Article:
Sen. Manny Villar, former president Joseph Estrada and the rest of the early birds in the 2010 presidential race must have felt the slap land on their faces. They have spent millions, even billions, of pesos in the past few years shamelessly advertising their candidacies through infomercials and yet they ended up being pummeled by an upstart.
Sen. Benigno “Noynoy” Aquino III only started seriously thinking about running for president about a month ago but the result of a recent Social Weather Station Survey in Luzon had him on top of the other wannabes. Noynoy got the nod of a whooping fifty percent of more than a thousand respondents. Villar at second managed only 14 percent.
It would be interesting to find out the reaction to this development of people obsessed with putting Noynoy down. The past days, scurrilous attacks on Aquino have surfaced, like those insinuating he is gay and chiding his hairstyle to those making wrong claims about his record as legislator. As Manny Pacquiao would say, “Now you know.”
Reminds me of a phrase used to describe former world heavyweight boxing champion Evander Holyfield. The survey result proved Noynoy is the “real deal.” His percentage rating may dip if the other provinces in Luzon and the Visayas and Mindanao are included in the survey. Still, it would be difficult to dislodge Noynoy from his perch.
Villar, Erap and even Malacañang spokespersons are valiantly trying to downplay the survey results, saying the presidential elections are still months away. The hope is that once Noynoy is exposed to the muckraking that characterizes our electoral process, his popularity would plunge enough for those with better political machinery to prevail.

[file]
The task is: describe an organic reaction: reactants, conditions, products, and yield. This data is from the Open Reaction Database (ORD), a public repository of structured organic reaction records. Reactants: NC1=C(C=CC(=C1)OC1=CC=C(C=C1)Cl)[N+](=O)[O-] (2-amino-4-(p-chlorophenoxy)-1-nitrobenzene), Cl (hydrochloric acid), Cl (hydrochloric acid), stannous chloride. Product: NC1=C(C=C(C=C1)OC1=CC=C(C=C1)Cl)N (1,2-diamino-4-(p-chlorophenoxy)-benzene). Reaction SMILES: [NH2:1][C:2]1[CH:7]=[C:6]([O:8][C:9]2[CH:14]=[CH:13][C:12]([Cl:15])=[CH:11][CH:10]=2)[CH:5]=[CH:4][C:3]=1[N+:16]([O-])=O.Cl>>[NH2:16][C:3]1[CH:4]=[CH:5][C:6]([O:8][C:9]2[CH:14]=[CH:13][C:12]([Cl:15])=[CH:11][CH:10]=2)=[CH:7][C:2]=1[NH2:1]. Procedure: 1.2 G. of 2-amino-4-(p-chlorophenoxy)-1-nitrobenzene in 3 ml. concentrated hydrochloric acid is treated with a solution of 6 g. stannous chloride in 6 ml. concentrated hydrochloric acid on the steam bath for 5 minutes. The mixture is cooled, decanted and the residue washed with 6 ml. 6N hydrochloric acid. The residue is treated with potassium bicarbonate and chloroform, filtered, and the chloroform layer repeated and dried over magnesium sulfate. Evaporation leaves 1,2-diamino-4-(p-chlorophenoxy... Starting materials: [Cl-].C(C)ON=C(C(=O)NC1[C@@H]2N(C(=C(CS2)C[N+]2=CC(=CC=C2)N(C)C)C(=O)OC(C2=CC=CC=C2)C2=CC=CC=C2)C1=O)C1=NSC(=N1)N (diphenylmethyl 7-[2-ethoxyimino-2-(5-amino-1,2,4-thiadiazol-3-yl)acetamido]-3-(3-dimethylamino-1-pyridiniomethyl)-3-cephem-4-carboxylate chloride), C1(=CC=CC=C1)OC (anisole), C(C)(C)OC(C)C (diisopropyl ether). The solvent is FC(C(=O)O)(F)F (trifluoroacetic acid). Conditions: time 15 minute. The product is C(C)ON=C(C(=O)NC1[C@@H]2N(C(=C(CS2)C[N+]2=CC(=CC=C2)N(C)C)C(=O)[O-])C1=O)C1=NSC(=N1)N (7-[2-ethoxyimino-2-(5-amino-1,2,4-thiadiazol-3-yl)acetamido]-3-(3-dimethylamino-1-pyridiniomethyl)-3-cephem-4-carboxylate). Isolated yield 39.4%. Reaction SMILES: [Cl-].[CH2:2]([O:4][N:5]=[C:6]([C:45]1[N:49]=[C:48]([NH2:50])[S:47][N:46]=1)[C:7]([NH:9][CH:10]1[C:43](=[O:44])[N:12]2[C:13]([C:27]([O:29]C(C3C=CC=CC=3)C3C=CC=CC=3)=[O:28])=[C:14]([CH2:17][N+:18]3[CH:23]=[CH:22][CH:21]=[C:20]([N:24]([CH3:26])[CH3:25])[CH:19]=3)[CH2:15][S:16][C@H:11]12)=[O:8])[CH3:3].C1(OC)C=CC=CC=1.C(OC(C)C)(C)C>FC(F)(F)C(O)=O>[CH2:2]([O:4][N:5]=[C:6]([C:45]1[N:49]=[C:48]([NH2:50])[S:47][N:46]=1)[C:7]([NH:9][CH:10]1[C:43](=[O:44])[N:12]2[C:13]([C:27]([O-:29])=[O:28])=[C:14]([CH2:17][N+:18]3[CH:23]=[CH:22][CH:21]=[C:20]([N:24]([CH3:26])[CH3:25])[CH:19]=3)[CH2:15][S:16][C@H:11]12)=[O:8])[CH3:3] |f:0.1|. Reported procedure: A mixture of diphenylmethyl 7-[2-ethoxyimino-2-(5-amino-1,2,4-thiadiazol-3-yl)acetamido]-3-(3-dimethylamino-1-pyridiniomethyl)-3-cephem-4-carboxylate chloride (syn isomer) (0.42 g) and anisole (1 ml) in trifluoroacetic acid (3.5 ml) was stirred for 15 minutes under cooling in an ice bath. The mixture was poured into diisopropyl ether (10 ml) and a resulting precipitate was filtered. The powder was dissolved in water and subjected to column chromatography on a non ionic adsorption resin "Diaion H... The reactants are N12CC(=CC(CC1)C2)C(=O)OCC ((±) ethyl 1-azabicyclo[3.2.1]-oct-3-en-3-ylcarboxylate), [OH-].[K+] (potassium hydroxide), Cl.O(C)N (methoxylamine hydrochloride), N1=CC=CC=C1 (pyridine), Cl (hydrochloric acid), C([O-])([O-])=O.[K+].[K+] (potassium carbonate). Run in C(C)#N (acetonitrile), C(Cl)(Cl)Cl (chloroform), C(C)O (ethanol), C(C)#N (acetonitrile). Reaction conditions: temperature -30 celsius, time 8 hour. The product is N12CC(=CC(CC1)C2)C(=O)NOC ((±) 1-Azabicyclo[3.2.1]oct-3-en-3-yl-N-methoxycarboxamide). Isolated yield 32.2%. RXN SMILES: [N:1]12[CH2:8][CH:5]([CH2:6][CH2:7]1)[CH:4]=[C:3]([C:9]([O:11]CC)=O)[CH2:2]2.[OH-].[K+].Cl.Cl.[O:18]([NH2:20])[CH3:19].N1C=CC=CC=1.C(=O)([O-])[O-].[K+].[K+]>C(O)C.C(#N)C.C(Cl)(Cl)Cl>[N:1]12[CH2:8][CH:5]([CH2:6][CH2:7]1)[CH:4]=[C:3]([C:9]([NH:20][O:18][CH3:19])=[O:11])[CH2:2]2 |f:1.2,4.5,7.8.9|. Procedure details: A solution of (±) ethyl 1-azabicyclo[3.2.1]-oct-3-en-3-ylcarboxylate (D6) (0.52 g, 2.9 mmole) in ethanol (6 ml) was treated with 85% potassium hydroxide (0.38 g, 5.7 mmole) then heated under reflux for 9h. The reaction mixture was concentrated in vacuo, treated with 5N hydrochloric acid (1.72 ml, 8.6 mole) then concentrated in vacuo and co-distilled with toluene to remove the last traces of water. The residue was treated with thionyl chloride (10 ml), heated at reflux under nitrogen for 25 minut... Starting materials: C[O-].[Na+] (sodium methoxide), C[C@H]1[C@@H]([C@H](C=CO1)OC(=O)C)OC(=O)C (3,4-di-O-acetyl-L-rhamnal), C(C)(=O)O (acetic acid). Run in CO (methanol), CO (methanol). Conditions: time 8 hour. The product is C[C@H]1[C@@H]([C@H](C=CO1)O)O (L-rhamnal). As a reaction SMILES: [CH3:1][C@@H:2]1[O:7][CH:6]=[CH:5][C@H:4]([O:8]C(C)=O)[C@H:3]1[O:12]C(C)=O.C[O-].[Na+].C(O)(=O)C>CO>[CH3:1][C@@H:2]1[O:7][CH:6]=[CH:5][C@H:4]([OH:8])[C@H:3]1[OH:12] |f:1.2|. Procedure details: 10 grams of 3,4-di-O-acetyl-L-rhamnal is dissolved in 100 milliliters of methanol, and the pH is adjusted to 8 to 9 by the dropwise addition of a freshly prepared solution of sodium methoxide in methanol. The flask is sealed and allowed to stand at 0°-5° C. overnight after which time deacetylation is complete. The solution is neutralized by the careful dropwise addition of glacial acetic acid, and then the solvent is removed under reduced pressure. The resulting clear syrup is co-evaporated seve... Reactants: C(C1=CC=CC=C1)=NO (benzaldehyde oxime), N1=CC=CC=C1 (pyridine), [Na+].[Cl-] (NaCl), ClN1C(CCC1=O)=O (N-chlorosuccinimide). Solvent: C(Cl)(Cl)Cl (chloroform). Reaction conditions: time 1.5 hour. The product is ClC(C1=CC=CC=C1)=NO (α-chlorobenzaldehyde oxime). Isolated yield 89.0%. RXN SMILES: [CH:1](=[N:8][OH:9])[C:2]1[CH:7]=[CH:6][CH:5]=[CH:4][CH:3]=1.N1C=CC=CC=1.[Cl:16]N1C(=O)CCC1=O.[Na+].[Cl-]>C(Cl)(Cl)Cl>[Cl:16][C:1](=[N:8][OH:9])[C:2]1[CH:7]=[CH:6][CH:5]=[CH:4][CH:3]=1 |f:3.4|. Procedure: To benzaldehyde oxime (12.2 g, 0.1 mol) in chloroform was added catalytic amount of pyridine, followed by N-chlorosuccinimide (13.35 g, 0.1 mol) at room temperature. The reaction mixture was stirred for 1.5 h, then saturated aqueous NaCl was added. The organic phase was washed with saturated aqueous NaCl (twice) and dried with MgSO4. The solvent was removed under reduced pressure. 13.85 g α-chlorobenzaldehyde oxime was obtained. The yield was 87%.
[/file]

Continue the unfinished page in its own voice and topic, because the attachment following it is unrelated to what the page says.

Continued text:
But that will happen only if Noynoy is not the “real deal” and his reformist army of supporters falters, like what happened to actor Fernando Poe Jr. in the 2004 elections and Miriam Defensor-Santiago in the 1992 elections. Both lost against administration candidates, Poe to Gloria Macapagal Arroyo and Santiago to Fidel V. Ramos.
If Noynoy is the “real deal,” he can’t be “unmasked.” No amount of character assassination, like what the anti-Noynoys have been doing the past weeks, can put a dent on his charisma and character. On the contrary, his leading position would be enhanced if his handlers start pouncing on his advantages. The Noynoy campaign has barely started.
While Noynoy’s critics have wisely downplayed his unsullied record as public servant, they wrongly focused on his supposed failure to get out of the shadows of his parents (“Magpakalalaki ka,” they said) and his alleged lackluster record as a legislator. But Noynoy is no FPJ. He is an economics graduate and his ability is no laughing matter.
When the real Noynoy comes out, I am sure even his worst critics would be surprised. And what if his handlers start airing political ads extolling Noynoy’s virtues? Even now, his critics have largely been ineffective, their lies exposed and their pettiness surfacing. Once he starts campaigning, his status as frontrunner would be cemented.
Also, this is a battle between Good and Evil, between reformist and trapo politics. The army of reform is just being formed and yet many volunteers have already been attracted to it. If Team Noynoy can set up a decent organizational structure for those recruited into this army nationwide, then protecting the votes wouldn’t be that difficult
(This came out in my September 16, 2009 Candid Thoughts column in Sun.Star Cebu)